will ride in and speak to the king; and when he sees that it is the right horse, he will

bring out the bird; but you must sit still, and say that you want to look at it, to see

whether it is the true golden bird; and when you get it into your hand, ride away.'

This, too, happened as the fox said; they carried off the bird, the princess mounted

again, and they rode on to a great wood. Then the fox came, and said, 'Pray kill me, and

cut off my head and my feet.' But the young man refused to do it: so the fox said, 'I

will at any rate give you good counsel: beware of two things; ransom no one from the gallows,

and sit down by the side of no river.' Then away he went. 'Well,' thought the young man,

'it is no hard matter to keep that advice.' He rode on with the princess, till at last

he came to the village where he had left his two brothers. And there he heard a great noise

and uproar; and when he asked what was the matter, the people said, 'Two men are going

to be hanged.' As he came nearer, he saw that the two men were his brothers, who had turned

robbers; so he said, 'Cannot they in any way be saved?' But the people said 'No,' unless

he would bestow all his money upon the rascals and buy their liberty. Then he did not stay

to think about the matter, but paid what was asked, and his brothers were given up, and

went on with him towards their home. And as they came to the wood where the fox

first met them, it was so cool and pleasant that the two brothers said, 'Let us sit down

by the side of the river, and rest a while, to eat and drink.' So he said, 'Yes,' and

forgot the fox's counsel, and sat down on the side of the river; and while he suspected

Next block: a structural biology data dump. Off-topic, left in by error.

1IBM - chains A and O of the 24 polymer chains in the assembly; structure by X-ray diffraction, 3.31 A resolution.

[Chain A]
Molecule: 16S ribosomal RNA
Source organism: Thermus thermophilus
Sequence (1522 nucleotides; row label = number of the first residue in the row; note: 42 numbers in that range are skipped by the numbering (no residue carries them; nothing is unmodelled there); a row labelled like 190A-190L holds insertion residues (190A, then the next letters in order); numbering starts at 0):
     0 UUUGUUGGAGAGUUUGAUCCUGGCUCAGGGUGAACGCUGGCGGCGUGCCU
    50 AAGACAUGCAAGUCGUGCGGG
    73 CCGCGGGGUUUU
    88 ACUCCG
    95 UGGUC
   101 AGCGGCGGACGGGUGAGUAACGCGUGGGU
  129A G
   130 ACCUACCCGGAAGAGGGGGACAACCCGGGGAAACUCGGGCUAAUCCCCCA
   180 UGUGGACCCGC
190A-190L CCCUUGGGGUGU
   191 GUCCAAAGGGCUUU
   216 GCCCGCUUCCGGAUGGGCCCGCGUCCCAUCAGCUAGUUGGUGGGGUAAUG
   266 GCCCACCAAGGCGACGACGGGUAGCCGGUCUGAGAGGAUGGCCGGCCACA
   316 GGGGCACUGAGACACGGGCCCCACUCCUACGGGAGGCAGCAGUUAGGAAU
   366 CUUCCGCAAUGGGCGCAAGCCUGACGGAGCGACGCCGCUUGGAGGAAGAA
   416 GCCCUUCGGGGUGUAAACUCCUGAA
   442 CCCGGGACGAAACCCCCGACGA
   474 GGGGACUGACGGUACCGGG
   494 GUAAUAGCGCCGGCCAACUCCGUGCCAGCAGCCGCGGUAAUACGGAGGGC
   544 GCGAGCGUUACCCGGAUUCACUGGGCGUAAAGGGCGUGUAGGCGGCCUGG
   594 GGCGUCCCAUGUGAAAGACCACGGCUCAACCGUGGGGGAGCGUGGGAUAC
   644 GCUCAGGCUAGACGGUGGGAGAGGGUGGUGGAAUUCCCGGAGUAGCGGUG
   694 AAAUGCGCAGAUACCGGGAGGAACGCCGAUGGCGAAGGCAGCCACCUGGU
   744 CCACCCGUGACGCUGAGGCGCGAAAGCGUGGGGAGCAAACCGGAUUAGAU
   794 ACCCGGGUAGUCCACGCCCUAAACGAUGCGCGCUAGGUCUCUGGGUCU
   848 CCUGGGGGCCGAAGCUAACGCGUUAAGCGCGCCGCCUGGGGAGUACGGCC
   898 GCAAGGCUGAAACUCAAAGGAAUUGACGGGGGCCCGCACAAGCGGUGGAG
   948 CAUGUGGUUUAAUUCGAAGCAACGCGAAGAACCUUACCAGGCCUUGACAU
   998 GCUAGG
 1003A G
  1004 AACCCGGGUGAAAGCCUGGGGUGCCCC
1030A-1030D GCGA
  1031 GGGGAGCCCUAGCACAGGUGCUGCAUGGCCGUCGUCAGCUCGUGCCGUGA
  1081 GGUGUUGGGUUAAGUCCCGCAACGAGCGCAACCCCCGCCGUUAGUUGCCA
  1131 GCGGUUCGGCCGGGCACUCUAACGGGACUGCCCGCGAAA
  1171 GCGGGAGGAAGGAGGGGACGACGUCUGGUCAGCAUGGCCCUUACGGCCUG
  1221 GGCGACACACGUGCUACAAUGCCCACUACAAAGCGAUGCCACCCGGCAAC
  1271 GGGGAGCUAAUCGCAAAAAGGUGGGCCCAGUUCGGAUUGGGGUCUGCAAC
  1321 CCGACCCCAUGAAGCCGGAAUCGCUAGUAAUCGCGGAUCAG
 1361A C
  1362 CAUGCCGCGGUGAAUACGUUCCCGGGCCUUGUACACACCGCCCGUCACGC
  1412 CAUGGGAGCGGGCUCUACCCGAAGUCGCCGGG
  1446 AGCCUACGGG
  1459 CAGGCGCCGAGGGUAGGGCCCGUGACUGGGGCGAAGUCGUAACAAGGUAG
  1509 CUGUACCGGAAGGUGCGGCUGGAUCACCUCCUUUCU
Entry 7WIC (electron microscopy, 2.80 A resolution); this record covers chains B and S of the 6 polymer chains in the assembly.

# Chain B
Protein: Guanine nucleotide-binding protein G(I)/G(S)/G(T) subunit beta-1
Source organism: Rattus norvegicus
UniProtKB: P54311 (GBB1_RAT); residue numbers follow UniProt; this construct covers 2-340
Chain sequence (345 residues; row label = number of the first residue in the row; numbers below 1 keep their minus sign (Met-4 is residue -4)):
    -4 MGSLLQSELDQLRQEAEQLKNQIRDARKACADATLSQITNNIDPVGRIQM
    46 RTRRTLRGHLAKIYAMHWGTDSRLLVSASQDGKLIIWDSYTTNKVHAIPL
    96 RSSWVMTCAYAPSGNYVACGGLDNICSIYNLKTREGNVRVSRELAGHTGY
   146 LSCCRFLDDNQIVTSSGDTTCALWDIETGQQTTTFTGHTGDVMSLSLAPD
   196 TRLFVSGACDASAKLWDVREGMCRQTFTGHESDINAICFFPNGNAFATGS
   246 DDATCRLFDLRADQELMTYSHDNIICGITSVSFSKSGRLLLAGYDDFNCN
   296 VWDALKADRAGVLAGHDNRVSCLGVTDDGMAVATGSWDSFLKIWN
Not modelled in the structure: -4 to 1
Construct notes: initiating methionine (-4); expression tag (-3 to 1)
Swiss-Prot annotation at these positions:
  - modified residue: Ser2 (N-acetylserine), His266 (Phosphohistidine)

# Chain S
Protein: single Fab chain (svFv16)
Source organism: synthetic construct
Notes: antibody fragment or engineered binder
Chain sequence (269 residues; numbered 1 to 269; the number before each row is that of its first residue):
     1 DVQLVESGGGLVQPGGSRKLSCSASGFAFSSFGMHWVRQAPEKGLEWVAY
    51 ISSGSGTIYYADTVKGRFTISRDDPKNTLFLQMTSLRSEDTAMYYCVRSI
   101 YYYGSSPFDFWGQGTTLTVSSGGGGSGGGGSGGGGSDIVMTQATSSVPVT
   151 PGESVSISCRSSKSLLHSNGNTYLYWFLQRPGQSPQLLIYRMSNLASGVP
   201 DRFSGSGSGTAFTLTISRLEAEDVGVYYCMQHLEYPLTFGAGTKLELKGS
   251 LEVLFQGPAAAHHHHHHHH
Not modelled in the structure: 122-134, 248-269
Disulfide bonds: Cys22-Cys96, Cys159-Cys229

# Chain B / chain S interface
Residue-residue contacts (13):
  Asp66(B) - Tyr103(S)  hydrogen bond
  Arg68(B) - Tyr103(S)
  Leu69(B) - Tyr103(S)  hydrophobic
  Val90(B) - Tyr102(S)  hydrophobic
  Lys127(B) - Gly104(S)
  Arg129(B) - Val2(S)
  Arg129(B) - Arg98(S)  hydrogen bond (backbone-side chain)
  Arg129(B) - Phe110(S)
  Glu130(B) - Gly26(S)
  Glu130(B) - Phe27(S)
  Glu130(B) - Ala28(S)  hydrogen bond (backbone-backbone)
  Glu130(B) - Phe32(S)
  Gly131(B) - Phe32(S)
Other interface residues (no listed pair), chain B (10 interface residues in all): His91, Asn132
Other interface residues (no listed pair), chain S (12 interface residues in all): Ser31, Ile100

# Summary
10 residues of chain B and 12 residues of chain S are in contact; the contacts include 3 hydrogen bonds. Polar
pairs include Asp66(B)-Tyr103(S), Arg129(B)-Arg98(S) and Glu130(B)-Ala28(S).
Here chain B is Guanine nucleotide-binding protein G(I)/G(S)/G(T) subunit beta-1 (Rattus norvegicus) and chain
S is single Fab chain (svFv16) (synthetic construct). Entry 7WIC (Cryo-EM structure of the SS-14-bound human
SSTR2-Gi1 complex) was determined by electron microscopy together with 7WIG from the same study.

nothing, they came behind, and threw him down the bank, and took the princess, the horse,

and the bird, and went home to the king their master, and said. 'All this have we won by

our labour.' Then there was great rejoicing made; but the horse would not eat, the bird

would not sing, and the princess wept. The youngest son fell to the bottom of the

river's bed: luckily it was nearly dry, but his bones were almost broken, and the bank

was so steep that he could find no way to get out. Then the old fox came once more,

and scolded him for not following his advice; otherwise no evil would have befallen him:

'Yet,' said he, 'I cannot leave you here, so lay hold of my tail and hold fast.' Then

he pulled him out of the river, and said to him, as he got upon the bank, 'Your brothers

have set watch to kill you, if they find you in the kingdom.' So he dressed himself as

a poor man, and came secretly to the king's court, and was scarcely within the doors when

the horse began to eat, and the bird to sing, and princess left off weeping. Then he went

to the king, and told him all his brothers' roguery; and they were seized and punished,

and he had the princess given to him again; and after the king's death he was heir to

his kingdom. A long while after, he went to walk one day

in the wood, and the old fox met him, and besought him with tears in his eyes to kill

him, and cut off his head and feet. And at last he did so, and in a moment the fox was

changed into a man, and turned out to be the brother of the princess, who had been lost

a great many many years. End of The Golden Bird.